# Why put zinc solution in a galvanic cell?

In a galvanic cell with Cu and Zn electrodes, I was taught that each electrode is immersed in a solution containing it's own positive ions. I understand why you need copper ions, so they can gain electrons, but why do you need zinc ions - the reaction is going to produce zinc ions anyway, and the negative ions from the salt bridge will migrate to neutralize them, so I don't see why you need zinc ions at the first place. Is there anything I'm missing in how the cell works?

You're right: you don't need a zinc solution to start with. In fact the lemon battery experiment (http://en.wikipedia.org/wiki/Lemon_battery) shows you don't even need the copper solution to generate a current. (The reaction at the copper end in that case is 2H$^+$ + 2e$^-$ = H$_2$ and doesn't involve reduction of copper.)

The reason the textbook description is the way it is has to do with reproducibility and simplicity. I'll address the question of reproducibility later on, but first consider: What's the simplest thing the zinc could be immersed in? If you put the zinc electrode in the same copper solution as the other electrode, you'll get copper-plated zinc instead of a battery. If you put it in distilled water you won't have a circuit. There are other things you could put it into, such as salt water, but in any case two things are true: It needs to be a solution different from the one where the copper electrode is sitting; and it will have zinc ions as soon as you have a closed circuit, as the zinc electrode starts to dissolve and the copper electrode starts acquiring more copper. So in a way the simplest answer is, stick it in a solution of zinc ions.

Now about reproducibility. The potential of the cell depends on (among other things) the concentration of Zn$^{2+}$ in solution near the Zn electrode, and the concentration of Cu$^{2+}$ in solution near the Cu electrode. Other things being equal, if you increase the concentration of Zn$^{2+}$ by a factor of 10, the potential will drop by about 0.118 volts (Nernst equation). So in a way it's actually good to have a low concentration of Zn$^{2+}$; but that concentration will never be zero, at least after you close the circuit, and when the concentration is very very low it will be growing very fast, relatively speaking (the first micromole of Zn to dissolve might increase the concentration a million times, say), which means the potential will drop quickly in the initial moments. You might as well start with a concentration of Zn$^{2+}$ that is not going to change so fast (in relative terms).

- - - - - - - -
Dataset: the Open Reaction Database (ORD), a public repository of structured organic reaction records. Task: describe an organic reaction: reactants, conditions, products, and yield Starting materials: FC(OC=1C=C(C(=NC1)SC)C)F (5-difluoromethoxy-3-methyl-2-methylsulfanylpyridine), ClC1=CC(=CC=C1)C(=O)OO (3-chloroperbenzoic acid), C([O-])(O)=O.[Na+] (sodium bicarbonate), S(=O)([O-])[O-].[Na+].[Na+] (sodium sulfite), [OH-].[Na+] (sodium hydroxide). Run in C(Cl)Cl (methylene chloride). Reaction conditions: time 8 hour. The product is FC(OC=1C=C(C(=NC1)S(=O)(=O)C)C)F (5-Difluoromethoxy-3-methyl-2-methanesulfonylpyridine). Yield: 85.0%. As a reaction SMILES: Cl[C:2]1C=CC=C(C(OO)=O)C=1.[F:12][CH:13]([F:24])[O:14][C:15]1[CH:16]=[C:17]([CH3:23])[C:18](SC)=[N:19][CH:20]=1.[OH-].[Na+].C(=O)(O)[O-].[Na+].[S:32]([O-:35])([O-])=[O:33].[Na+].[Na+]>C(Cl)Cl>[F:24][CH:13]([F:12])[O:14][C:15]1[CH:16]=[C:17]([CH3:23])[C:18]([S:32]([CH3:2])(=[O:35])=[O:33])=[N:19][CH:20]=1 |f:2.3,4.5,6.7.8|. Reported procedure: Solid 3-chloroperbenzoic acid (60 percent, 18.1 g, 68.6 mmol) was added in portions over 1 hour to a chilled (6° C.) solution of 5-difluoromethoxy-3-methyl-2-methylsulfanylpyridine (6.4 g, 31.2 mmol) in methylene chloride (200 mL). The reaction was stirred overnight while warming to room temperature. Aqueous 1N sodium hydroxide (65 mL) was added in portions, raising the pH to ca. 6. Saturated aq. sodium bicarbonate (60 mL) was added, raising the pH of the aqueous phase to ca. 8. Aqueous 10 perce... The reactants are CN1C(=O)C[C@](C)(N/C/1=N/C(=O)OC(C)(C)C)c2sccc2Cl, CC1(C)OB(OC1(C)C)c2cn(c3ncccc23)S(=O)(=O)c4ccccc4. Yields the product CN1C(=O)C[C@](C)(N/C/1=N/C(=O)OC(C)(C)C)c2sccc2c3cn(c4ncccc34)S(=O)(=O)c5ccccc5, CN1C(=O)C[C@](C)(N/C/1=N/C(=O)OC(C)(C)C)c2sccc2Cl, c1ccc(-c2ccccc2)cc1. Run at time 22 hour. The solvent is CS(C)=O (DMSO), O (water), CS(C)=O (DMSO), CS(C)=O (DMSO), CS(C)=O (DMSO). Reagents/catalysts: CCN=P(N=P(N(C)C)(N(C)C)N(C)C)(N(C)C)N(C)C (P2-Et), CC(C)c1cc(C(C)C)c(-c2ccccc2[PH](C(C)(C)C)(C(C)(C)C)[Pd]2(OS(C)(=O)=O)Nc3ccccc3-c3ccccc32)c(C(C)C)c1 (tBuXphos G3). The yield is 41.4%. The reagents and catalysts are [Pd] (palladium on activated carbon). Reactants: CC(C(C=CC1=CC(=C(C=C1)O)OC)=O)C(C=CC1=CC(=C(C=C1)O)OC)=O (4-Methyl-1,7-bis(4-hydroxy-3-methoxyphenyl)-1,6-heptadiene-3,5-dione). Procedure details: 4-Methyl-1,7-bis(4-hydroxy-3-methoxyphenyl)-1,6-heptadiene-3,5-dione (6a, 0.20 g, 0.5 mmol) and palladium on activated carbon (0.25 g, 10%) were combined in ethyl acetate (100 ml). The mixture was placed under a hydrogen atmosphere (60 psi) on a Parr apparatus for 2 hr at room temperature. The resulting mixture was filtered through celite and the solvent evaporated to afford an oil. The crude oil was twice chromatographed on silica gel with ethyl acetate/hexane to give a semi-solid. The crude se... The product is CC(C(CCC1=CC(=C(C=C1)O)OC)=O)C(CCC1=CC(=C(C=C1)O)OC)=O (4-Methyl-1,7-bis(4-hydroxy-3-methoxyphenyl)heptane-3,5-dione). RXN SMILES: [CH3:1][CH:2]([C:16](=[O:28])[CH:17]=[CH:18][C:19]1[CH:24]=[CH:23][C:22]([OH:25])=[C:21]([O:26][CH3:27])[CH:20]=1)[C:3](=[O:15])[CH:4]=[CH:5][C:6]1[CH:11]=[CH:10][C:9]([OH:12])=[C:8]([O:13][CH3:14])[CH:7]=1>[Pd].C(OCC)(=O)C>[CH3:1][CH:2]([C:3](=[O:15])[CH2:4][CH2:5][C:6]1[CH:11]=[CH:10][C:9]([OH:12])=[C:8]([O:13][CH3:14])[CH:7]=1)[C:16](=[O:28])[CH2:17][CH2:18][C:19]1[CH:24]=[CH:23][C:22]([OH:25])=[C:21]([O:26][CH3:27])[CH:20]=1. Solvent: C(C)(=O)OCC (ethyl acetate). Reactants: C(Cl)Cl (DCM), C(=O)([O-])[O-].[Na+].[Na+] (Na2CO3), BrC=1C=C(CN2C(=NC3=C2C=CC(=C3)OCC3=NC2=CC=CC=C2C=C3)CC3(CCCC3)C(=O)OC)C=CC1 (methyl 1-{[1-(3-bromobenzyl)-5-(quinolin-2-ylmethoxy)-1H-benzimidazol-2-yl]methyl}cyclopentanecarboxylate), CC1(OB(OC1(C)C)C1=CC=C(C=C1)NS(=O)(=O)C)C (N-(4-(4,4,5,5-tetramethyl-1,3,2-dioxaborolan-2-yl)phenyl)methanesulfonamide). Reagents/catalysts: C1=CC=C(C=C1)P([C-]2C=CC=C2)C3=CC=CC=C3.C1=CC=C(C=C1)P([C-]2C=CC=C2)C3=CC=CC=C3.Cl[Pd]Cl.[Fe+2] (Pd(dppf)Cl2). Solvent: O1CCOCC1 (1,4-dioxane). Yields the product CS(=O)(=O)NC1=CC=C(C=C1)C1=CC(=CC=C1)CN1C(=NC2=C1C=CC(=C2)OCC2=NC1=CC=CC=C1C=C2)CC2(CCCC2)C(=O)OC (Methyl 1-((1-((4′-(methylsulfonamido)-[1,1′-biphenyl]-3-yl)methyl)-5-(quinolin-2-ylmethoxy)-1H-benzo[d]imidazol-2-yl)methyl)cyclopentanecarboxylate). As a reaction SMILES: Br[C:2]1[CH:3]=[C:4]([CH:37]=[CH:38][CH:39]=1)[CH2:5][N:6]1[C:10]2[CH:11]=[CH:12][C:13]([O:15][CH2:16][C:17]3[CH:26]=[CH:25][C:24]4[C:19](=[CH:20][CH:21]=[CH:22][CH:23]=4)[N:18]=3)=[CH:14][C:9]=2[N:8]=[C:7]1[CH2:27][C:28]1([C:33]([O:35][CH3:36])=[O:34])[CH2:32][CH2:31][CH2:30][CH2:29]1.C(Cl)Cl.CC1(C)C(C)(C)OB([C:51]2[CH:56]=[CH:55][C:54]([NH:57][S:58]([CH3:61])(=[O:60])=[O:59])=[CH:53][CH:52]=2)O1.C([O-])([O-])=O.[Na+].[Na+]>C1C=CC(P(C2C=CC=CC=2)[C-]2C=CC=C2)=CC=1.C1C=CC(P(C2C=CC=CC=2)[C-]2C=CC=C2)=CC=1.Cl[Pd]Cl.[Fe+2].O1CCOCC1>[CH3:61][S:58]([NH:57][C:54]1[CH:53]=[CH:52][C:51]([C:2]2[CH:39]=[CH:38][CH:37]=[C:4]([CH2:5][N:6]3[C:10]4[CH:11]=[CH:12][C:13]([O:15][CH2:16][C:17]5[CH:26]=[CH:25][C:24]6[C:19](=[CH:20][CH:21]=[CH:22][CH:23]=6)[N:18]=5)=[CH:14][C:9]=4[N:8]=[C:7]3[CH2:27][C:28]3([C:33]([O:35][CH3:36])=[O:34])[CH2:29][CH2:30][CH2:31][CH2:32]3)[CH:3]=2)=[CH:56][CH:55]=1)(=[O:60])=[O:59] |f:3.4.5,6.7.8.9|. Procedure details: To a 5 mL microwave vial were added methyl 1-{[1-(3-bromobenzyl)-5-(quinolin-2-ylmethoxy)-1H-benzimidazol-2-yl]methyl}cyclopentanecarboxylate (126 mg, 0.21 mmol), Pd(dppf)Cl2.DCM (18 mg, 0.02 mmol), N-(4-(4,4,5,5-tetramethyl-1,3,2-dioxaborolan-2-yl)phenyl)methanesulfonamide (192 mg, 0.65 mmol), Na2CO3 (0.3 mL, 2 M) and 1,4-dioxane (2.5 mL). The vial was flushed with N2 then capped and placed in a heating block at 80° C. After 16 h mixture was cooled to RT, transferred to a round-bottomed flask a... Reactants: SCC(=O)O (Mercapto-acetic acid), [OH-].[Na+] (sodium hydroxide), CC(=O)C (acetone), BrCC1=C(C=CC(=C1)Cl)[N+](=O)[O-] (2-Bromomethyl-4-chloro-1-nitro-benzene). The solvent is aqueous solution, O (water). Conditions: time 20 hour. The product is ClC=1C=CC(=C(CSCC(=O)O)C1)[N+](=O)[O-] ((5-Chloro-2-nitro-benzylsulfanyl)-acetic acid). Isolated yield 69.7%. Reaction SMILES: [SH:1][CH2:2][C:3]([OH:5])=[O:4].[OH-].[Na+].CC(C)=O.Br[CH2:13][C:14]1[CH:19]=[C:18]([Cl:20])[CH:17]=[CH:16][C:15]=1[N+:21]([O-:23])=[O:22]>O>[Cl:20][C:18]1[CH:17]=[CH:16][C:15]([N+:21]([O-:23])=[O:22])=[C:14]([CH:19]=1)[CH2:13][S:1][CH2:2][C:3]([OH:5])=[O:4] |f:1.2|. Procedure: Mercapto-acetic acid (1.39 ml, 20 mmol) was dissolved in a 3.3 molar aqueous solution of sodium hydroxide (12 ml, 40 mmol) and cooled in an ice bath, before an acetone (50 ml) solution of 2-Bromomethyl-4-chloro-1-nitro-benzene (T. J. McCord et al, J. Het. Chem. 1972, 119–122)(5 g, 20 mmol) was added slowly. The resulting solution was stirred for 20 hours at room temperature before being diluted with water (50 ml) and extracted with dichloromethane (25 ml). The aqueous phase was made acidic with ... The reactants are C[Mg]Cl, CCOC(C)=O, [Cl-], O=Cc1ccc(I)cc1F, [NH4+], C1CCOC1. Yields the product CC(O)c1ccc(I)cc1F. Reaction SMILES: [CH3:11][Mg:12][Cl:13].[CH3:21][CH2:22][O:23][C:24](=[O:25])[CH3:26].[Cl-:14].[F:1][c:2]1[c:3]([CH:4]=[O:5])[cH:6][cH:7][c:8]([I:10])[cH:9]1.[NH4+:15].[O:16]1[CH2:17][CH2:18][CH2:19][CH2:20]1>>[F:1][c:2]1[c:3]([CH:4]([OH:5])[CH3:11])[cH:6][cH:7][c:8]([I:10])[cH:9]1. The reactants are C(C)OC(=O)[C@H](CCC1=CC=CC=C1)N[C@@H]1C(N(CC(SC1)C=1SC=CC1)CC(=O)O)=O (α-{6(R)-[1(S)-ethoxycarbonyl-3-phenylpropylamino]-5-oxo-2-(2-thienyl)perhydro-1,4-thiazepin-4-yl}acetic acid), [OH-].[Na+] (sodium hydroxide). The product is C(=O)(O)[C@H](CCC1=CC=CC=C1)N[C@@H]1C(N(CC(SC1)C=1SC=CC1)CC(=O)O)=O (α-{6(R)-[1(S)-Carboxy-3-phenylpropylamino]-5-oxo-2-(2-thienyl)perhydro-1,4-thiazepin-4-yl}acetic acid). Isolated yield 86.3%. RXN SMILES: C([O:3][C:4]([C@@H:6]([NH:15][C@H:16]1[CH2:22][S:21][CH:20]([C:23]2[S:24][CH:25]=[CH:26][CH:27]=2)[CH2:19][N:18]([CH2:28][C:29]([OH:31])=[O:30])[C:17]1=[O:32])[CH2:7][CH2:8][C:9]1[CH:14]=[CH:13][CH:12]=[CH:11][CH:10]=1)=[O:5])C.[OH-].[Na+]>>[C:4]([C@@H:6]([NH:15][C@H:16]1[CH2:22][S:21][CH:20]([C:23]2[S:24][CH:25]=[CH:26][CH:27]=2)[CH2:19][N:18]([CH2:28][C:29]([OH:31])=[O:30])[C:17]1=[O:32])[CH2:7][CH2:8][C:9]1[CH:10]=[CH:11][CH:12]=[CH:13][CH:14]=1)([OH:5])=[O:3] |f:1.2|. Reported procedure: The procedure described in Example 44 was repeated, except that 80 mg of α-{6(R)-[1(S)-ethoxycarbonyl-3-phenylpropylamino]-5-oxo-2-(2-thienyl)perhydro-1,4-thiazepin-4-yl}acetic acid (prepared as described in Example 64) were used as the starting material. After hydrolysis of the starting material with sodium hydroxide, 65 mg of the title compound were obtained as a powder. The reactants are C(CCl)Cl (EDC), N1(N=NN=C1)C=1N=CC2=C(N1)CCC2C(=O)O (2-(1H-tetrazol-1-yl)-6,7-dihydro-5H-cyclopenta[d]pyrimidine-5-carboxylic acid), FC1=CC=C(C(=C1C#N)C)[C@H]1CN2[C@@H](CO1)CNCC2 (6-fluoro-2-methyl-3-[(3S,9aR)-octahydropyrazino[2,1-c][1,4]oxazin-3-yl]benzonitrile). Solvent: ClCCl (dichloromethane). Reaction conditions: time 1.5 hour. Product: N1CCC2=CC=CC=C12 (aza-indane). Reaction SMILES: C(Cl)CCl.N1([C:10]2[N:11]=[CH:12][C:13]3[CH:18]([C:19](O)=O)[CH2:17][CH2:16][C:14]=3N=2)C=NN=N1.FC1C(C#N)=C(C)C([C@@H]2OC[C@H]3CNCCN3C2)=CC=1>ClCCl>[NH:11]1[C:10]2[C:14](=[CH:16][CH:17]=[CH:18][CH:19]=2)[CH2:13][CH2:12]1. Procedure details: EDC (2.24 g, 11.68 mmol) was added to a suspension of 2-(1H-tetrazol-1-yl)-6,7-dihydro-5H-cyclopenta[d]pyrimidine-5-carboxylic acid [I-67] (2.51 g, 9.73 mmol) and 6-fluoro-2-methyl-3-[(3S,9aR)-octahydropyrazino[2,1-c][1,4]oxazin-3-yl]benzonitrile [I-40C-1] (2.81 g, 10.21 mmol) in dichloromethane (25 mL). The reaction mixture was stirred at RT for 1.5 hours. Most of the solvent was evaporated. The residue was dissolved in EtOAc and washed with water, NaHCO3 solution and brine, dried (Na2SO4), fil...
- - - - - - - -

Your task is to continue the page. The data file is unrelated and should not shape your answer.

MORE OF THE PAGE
• Thanks for the answer! What I missed is that pure water conducts very poorly so you can't leave the zinc without a solution. About this lemon experiment though: why do electrons travel in the wire, if the zinc electrode can react with the H+ straight inside the solution without the electrons traveling to the cathode to produce the reaction there? Aug 6, 2014 at 21:54
• My guess is that it is a matter of kinetics. In a weak acid, reduction of H$^+$ at the zinc electrode occurs so slowly that (so long as the wire has low resistance) it's just as easy for it to occur at the other electrode (that it, H$^+$ gets reduced at all metal surfaces joined by the wire and immersed in the juice). When the pH is lower (stronger acid) most of the reduction of H$^+$ does occur on the surface of the zinc itself. See the Experimental section in the wikipedia article linked to in my answer. Aug 6, 2014 at 22:28